Sixty drawings by the painter Edouard Vuillard (1868-1940) are now on exhibition at the Phillips Collection here. These small harmonious sketches of small domestic dramas are among that modest master's most modest works of art.
Their humility is endless. They are, as was the man himself, charitable and gentle. He made most of them at home in the comfortably cluttered flat that he shared with his mother. "Maman is my muse," he said, and he really meant it. Nothing very special happened in their home, and nothing of importance happens in these pictures. A woman sits ans sews, a man plays the piano. Sunlilght strikes a mirror or the teapot on a table.
Though Vuillard was a colorist of extraordinary subtlety, the drawings here are black and white. Their beauties unfold slowly. What makes them remarkable is Vuillard's all-forgiving, all-accepting eye. Vuillard felt no need to censor what he saw. When he looked across the room, he saw everything at once: not just the woman standing there, but the round table beside her and the pattern of the table and the sunlight on the wallpaper and the open door beyond.
"I can still picture Vuillard," wrote his friend, Jacques Solomon. "He would suddenly look intently at an object or a group, not as painters usually do, considering the objects that interest them with one eye closed. . . His face would grow grave, and without taking his eyes off his subjects, he would whip his notebook out of his pocket, seize his Koh-i-noor 5B, and, without hesitation, start to draw . . . He did not identify the objects in front of his eyes . . . He did not separate things, he connected them."
"I think we make a great mistake," wrote Vuillard, "in demanding of a work of art that it should seduce us from the outset and give us pleasure of an immediate sort. How many mediocre, ephemeral, pointless paintings do just that? How many profoundly moving paintings do nothing of the sort?"
Vuillard's pictures move us in art because they never seem to reach for beauty. He paid no heed to fashion, nor did he strive for fame (between 1912 and 1938 he did not have a single one-man show in Paris). All his life, he refused to show off.
Vuillard outlived his period, but didnot seem to mind. When young, he was a modernist who through his good friend, Serusier, had learned the lessons of Gauguin, Before he was 21, Vuillard was a member in good standing of that cabal of young artists who called themselves "the Nabis" ("the Prophets"). But in the last years of his life he seemed a bit of an antique. The Fauves had come and gone; so, too, had the Cubists. But Vuillard remained a kind of Post-Impressionist, at ease with his masteries and his dimesticities until the very end.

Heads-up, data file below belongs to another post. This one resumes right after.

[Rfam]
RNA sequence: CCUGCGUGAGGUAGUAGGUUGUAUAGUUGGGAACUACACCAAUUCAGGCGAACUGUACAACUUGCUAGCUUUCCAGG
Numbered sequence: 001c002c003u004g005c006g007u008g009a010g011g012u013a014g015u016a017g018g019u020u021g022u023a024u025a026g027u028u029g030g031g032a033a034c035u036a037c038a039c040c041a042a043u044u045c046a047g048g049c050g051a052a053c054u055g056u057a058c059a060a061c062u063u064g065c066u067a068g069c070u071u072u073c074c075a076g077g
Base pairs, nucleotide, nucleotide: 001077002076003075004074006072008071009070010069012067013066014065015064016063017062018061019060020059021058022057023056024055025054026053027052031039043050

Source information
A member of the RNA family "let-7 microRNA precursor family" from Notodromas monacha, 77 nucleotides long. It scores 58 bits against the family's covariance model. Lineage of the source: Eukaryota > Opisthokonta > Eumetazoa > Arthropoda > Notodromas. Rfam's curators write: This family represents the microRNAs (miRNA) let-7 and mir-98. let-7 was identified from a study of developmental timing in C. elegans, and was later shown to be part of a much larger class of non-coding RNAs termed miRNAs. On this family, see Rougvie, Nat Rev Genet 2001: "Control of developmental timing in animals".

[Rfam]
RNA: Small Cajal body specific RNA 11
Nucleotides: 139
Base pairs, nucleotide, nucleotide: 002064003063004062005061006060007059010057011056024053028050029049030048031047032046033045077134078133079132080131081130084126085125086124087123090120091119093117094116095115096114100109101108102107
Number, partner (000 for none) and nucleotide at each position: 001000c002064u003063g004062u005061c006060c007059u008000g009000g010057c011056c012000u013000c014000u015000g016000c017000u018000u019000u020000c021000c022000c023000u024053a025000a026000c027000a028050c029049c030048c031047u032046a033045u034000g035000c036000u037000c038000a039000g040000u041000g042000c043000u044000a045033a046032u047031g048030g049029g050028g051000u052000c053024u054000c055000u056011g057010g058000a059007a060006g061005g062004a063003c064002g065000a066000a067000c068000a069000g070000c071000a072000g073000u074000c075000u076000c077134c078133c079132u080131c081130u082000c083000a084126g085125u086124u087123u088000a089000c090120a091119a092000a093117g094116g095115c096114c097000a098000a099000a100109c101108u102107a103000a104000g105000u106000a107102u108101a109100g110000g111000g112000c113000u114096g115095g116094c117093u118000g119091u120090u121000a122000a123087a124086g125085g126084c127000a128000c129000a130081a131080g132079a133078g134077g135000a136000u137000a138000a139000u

"Let me generalize and say that I never, in any context, think of my actions in terms of quality," he wrote. "Remember what I'm like and how shy I am. The last thing I think of at such moments is how to seduce the observer or give him immediate pleasure of any kind. I well understand how repulsive such ideas must be to any serious person."
One sees that in these sketches. They are everywhere enriched by his tenderness, his sweetness, his great peace of mind.
His subjects rarely pose. In a drawing called "The Visit (1925), two women gossip quietly, as if the artist were not there. In his "Mrs. Vuillard," a work of 1920, his mother reads her newspaper taking no more notice of her sketching son than she does of the gleaming oval mirror behind her on the wall. The backgrounds and the froegrounds of Vuillard's little sketches interact as easily as do the truly wonderful colors of his oils.
The Phillips owns some beauties, and a number have been added to the drawing show. In "Woman Sweeping" (1892), the colors -- of her dress, of the huge chest of drawers beside her, of polished wood and leather -- seem to have been woven into one another as if into a tapestry of gleaming golds and browns.
"M. Vuillard," wrote Andre Gide in 1905, "speaks almost in a whisper -- as is only right when confidences are being exchanged -- and we have to bend over towards him to hear what he says. . . He never brings forward a color without making it possible for it to fall back, subtly and delightfully, into the background. Too fastidious for plain statement, he proceeds by insinuation . . . Harmony of tone is his continual preoccupation."
The drawings at the Phillips all come from the collection of Alfred Ayrton. They were selected by William S. Lieberman of the Metropolitan Museum of Art. John Russell of The New York Times wrote the essay for the catalogue. Organized by the American Federation of Arts, it will remain at the Phillips, where Vuillard's art seems at home, until March 15.